“Straight balls – bats like very much…curve balls – bats afraid.”
If you are a fan of the movie Major League, I’m sure you recognize that opening line from the outfielder, Pedro Cerrano, who had a lot of trouble hitting curve balls. So, in honor of baseball’s All-Star Game that was played in my hometown of Cincinnati, today’s post is all about curve balls.
Do you know who else has trouble hitting curve balls? Salespeople. And I’m not talking about resurrecting memories from their baseball playing days, but rather I am talking about the curve balls that get tossed at them by their prospects during a sales call.
At Anthony Cole Training, we define curve ball questions as questions that could make you nervous…or questions that might make you squirm. Quite simply, they are questions you wish the prospect simply would not ask. Now, clearly, the remedy for curve ball questions is adequate pre-call planning, but let’s leave that for another day and another Sales Brew.
For now, let’s look at some of the typical curve ball questions. Here are just a few:
- Why should I do business with you? Now that question is one prospects are taught when they attend prospect school; it gets covered on day 1. If you want to diffuse it, your best bet is to simply respond with “I’m not sure that you should.”
- How big is your company? That is another question that has been known to make salespeople look foolish. And, no doubt, part of the problem here is that the salesperson generally does not know why the prospect is asking the question. So, here is your response… “I’m curious, I get that question a lot…why do you ask?”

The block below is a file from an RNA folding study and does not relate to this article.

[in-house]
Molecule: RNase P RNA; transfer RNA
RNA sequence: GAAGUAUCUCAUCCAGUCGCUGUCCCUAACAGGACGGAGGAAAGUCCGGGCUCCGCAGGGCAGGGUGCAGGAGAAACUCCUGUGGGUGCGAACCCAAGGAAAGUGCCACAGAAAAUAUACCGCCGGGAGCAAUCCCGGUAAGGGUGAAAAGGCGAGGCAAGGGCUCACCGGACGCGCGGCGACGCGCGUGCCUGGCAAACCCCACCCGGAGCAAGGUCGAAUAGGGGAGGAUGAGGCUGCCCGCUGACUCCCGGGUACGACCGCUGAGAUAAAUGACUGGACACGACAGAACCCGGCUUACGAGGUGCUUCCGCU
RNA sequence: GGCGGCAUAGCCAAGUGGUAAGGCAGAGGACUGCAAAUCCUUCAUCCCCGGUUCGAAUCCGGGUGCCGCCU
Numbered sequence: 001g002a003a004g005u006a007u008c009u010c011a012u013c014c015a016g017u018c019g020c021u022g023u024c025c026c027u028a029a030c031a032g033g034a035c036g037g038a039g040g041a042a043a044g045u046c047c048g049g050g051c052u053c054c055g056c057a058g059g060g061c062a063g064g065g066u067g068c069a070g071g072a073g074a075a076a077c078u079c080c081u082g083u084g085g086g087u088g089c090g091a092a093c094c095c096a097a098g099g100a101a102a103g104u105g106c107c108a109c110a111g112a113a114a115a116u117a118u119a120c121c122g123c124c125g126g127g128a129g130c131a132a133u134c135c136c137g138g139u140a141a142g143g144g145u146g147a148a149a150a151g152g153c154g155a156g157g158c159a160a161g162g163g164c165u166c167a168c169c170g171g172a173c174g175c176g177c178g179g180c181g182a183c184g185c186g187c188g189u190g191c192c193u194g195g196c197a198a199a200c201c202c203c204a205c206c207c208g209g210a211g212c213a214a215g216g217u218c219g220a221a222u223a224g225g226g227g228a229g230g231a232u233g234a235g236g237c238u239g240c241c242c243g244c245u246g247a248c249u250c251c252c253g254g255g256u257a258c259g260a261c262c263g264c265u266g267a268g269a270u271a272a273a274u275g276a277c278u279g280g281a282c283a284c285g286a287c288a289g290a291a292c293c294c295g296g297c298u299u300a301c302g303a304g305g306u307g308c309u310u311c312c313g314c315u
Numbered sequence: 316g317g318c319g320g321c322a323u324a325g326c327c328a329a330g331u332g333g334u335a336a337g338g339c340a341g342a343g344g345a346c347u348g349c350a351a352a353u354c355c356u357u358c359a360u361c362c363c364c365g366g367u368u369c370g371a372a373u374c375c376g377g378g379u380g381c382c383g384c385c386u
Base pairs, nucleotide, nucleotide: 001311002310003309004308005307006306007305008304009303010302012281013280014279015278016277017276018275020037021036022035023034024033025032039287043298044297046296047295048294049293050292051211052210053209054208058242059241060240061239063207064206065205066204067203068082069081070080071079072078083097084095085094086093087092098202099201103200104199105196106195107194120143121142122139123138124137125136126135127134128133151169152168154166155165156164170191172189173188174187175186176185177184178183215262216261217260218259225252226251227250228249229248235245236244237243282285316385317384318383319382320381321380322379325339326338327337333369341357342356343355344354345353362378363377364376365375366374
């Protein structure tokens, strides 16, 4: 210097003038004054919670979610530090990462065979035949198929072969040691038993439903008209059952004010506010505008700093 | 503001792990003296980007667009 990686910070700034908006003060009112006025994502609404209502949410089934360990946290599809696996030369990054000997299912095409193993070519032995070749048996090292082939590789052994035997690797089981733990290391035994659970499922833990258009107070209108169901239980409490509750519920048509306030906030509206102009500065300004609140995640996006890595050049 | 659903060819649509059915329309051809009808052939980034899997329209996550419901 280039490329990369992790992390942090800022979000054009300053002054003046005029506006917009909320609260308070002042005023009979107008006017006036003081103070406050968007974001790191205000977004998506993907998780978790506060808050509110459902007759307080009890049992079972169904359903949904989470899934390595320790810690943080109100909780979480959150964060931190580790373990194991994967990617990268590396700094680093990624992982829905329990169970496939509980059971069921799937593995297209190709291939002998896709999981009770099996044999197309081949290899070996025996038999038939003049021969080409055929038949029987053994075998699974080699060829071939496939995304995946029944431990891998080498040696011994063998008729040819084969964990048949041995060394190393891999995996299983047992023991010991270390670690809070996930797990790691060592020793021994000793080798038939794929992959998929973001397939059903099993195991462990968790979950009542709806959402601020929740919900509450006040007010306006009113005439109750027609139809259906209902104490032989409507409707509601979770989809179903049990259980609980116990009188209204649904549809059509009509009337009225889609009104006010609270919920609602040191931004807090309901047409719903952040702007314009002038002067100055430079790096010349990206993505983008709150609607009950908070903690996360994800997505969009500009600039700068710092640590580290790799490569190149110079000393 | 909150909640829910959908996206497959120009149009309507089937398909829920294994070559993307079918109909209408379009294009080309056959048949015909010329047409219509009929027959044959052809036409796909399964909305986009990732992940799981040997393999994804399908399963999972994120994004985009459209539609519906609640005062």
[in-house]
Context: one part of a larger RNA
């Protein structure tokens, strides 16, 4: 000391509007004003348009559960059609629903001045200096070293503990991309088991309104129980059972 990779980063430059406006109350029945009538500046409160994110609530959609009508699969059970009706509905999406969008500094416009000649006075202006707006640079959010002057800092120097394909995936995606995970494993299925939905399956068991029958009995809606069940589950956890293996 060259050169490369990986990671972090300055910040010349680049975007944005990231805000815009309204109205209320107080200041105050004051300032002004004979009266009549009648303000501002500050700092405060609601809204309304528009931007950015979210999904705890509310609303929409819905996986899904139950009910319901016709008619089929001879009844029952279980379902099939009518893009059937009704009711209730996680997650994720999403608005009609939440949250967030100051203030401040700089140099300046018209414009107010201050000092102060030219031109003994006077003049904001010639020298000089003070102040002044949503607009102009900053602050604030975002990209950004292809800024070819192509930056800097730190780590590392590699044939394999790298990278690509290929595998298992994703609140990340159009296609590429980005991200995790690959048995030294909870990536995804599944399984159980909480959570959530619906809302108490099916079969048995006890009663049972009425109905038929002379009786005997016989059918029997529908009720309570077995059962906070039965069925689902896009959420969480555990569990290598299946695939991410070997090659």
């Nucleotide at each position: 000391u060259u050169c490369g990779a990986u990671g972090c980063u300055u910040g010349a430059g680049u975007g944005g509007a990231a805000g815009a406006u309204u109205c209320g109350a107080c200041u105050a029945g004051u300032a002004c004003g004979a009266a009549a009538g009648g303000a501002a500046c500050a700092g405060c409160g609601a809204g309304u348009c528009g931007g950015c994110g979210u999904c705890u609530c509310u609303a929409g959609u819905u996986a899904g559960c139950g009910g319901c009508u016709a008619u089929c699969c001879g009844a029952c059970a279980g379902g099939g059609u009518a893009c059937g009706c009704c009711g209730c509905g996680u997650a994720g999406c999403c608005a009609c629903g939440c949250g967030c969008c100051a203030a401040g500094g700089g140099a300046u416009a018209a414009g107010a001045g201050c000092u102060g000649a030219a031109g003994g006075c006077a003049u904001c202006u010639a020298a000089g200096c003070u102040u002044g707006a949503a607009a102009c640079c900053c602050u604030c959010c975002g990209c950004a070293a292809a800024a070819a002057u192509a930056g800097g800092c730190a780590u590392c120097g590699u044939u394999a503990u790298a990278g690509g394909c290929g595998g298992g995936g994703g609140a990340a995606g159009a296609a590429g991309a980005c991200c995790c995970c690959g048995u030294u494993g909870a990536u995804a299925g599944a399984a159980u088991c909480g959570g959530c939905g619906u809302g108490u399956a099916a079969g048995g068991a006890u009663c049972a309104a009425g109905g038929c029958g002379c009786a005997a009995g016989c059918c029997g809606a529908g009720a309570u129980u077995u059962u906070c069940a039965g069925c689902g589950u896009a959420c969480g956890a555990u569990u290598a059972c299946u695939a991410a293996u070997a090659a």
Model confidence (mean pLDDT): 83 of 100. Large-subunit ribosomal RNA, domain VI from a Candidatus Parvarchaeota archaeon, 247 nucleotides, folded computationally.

- What makes you unique…or how are you different from your competition? Answer this question and you immediately begin to look like a salesperson. Your best bet is to be able to succinctly sum up what your existing clients would say are the reasons why they hired you.
- We’re impressed with what you have presented, but we need some time to look over your proposal. Clearly, this happens most of the time because the salesperson delivers a solution without setting up the expectation around the yes/no option (i.e. we don’t deliver solutions without knowing we are going to get an answer.) But, nonetheless, your best response here is to ask either “What happens to your problem while you do that?”…or “What have we missed or what is unclear that is preventing you from making a decision today one way or the other?”
Here is the thing about curve ball questions. They are usually pitches in the dirt. Stop swinging at them.
Thanks for listening…now go sell like a champion today.